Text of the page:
Although Justice O’Connor is the first woman to be appointed to the United States Supreme Court in our country’s then 205 year history and became the first woman majority leader in the Arizona State Senate, her road to success was littered with many obstacles. READ MORE

Reflections on Visiting the Extermination Camps: 2005
By Howard Maier
We heard detailed survivor testimony about their horrific experiences, we saw crematoriums, gas chambers and many graves. On the other hand we were exhilarated by being among thousands of youth carrying Israeli flags and singing songs in Hebrew. READ MORE

The Triumph of Truth & Justice: CCNY Sponsors Talk by Dr. Deborah Lipstadt
By Joan Baum, Ph.D.
Dr. Deborah Lipstadt spoke to an overflow crowd of City College administrators, faculty and alums last month at The Sky Club at the Met Life Building about why she felt compelled to write a book on her trial: History on Trial: My Day in Court with David Irving (Ecco / HarperCollins) READ MORE

Marymount College’s Mortimer Levitt Essay Writing Contest
By Liza Young
Mortimer Levitt is 98 and still inspiring thousands. Not only does Mr. Levitt provide philanthropic support to educational institutions, he inspires students and educators alike with his wit and his passion for living. READ MORE


The Tennis Balls that Helped Deaf Children
By E. Oxman
When you first realize you are having a child your imagination runs wild. Mine envisioned all sorts of things as I lived nine months with blissful anticipation. The fact that tennis balls would become important to me in raising my first-born child never entered my mind.

Barbara Corcoran Speaks at the NYU Child
Study Center

By Richard Kagan
Dyslexia is a learning disorder that can be overcome. That is the message that Barbara Corcoran, Founder and Chairman of the Corcoran Group, imparted at the Adam Katz Memorial Lecture Series held at the New York University Medical Center recently. READ MORE

Helping Children with Hearing Impairments
By Dianne Foutch, M.A.
It wasn’t too long ago when a student who was identified as having a hearing impairment was automatically relegated to a life of silence.


Is Corporal Punishment Alive and Legal?
By Martha McCarthy, Ph.D.
The use of corporal punishment in public schools attracts strong supporters and even stronger critics—few people are neutral. Surprisingly, the United States stands almost alone among industrialized nations in allowing corporal punishment in public education. READ MORE


Moving in the Right Direction
By Mayor Michael R. Bloomberg
I’ve always believed that if we set high academic standards for our city’s students, and surround them with the right support and encouragement, they will achieve more than we can ever imagine.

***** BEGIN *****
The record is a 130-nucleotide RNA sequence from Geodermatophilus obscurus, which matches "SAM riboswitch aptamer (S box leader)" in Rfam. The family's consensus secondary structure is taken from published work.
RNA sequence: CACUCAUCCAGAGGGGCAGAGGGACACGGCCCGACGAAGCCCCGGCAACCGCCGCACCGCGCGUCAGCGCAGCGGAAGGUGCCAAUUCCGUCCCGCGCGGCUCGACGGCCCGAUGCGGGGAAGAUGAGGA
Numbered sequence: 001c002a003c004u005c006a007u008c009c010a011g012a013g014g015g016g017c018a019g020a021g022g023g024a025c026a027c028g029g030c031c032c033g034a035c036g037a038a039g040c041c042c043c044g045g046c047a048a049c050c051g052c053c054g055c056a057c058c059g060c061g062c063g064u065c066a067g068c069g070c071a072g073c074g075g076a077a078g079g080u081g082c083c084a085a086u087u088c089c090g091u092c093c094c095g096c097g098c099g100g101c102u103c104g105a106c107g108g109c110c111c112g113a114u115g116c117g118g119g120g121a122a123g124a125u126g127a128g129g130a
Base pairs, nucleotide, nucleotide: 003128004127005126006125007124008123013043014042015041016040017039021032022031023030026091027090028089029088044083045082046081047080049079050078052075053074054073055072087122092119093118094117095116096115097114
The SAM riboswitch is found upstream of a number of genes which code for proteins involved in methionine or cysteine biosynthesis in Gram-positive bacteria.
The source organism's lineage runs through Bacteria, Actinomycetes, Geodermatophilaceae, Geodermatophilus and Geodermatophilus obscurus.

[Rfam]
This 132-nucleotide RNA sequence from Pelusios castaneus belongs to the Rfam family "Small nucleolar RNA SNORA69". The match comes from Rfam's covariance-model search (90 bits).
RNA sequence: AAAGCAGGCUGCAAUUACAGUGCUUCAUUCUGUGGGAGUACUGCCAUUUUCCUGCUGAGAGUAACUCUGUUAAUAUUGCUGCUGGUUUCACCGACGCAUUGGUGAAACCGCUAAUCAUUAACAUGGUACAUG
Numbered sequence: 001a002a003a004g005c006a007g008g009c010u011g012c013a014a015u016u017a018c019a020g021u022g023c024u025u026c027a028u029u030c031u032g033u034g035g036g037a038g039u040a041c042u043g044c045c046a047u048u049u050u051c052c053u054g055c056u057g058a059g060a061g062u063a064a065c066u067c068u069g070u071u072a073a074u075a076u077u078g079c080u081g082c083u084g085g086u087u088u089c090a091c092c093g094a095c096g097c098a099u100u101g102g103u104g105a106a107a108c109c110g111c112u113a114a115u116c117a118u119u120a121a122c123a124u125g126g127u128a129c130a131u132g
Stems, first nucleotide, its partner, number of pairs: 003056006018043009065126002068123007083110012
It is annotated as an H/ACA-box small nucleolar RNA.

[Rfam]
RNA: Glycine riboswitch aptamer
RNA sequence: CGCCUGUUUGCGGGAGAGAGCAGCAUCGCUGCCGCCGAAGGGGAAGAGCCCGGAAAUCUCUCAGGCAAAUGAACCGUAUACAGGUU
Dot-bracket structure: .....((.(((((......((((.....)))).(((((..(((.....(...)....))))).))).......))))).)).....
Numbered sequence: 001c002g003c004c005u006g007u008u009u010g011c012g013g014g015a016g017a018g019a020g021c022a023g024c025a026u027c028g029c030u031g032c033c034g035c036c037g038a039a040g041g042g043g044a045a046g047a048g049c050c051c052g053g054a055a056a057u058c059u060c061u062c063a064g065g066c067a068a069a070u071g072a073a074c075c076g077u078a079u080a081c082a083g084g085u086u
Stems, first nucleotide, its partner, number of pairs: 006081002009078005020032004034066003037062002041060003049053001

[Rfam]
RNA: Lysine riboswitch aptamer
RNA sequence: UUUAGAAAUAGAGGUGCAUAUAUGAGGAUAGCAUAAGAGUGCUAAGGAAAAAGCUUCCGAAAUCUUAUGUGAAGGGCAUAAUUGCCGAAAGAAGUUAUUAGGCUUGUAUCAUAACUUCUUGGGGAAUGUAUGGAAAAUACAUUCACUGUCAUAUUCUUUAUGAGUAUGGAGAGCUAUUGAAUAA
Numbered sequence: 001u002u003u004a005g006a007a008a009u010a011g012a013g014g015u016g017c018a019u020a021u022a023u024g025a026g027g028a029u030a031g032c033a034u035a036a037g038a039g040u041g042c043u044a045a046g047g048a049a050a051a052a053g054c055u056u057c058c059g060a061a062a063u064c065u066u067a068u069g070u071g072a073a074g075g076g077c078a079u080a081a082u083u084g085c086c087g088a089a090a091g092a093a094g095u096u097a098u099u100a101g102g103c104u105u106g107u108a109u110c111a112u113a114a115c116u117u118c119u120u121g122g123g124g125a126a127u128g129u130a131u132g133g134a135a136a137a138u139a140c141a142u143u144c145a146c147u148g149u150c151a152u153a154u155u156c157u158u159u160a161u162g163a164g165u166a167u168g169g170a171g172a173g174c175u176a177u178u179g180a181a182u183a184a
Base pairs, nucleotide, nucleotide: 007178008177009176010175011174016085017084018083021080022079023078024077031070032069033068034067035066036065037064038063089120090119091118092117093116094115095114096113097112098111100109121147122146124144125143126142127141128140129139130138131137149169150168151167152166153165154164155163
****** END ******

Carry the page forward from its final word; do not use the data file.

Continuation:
Father’s Day
By Matilda Raffa Cuomo
Surprisingly, the United States is one of only a few countries in the world that sets aside one day of the year to honor fathers, and it took a woman, inspired by a Mother’s Day sermon in 1909, to think of the idea. READ MORE

Teacher, Scholar, Manager, Entrepreneur?
Those Who Hire Principals Often Don’t Understand the Job

By Jill Levy, CSA President

Having been part of the public education system in New York City for 34 years, I find the question of who is leading our schools of paramount importance. Yet, no one has defined leadership as it applies to our schools. READ MORE

Scandal At The State-Operated School For The Blind Exposes State Ed’s Neglect Of Multiply-Disabled Kids
By Assemblyman Steven Sanders
I have called for a criminal investigation as well as for two federal probes, by the Justice Department’s Office of Civil Rights and by the Department of Health and Human Services’ inspector general, into the recent scandal involving serious neglect of multiply-disabled children and young adults at the State-operated New York State School for the Blind in Batavia, NY. READ MORE


“Dancing Through Barriers” at Dance Theater of Harlem: An Interview with Keith Saunders
By Joan Baum, Ph.D.
Saunders, who went to Harvard when he was 18, got interested in Afro-American and modern jazz dance, after taking just one course, and was eventually accepted at DTH, where he rose through the ranks. READ MORE

Executive Director of the Lincoln Center Institute Shares Insights
By Scott Noppe-Brandon
For this column, I thought I’d stray a litle bit from my usual concerns, namely the state of arts in education. Just a little bit, mind you: I want to talk about a favorite television program and, after all, being aware of the impact a powerful medium can have is part of my work.


Health Effects of Omega-3 Polyunsaturated
Fatty Acids

By Artemis P. Simopoulos, M.D.
There are two families of essential fatty acids, the omega-6 and omega-3 polyunsaturated fatty acids (PUFA). They are essential because human beings cannot make them and they must be obtained from the diet. READ MORE


From The New York Botanical Garden
Q & A With Dr. Christina Colon About Seeds 2 Curricula: Plant Adaptations
Garden Adventure SEEDS: Science Exploration and Education Discovery Series, is a unique classroom curriculum developed by The New York Botanical Garden to educate children about science and improve their math and literacy skills. READ MORE


Packed Crowd Hears Book Winners at Bank Street College Awards
By Joan Baum, Ph.D.

The 33rd annual Irma S. and James H. Black (ISB) Awards for Excellence in Children’s Literature, hosted by Bank Street College of Education, reached hilarious heights last month when 2004 ISB winner Mo Willems brought down the house with his acceptance speech.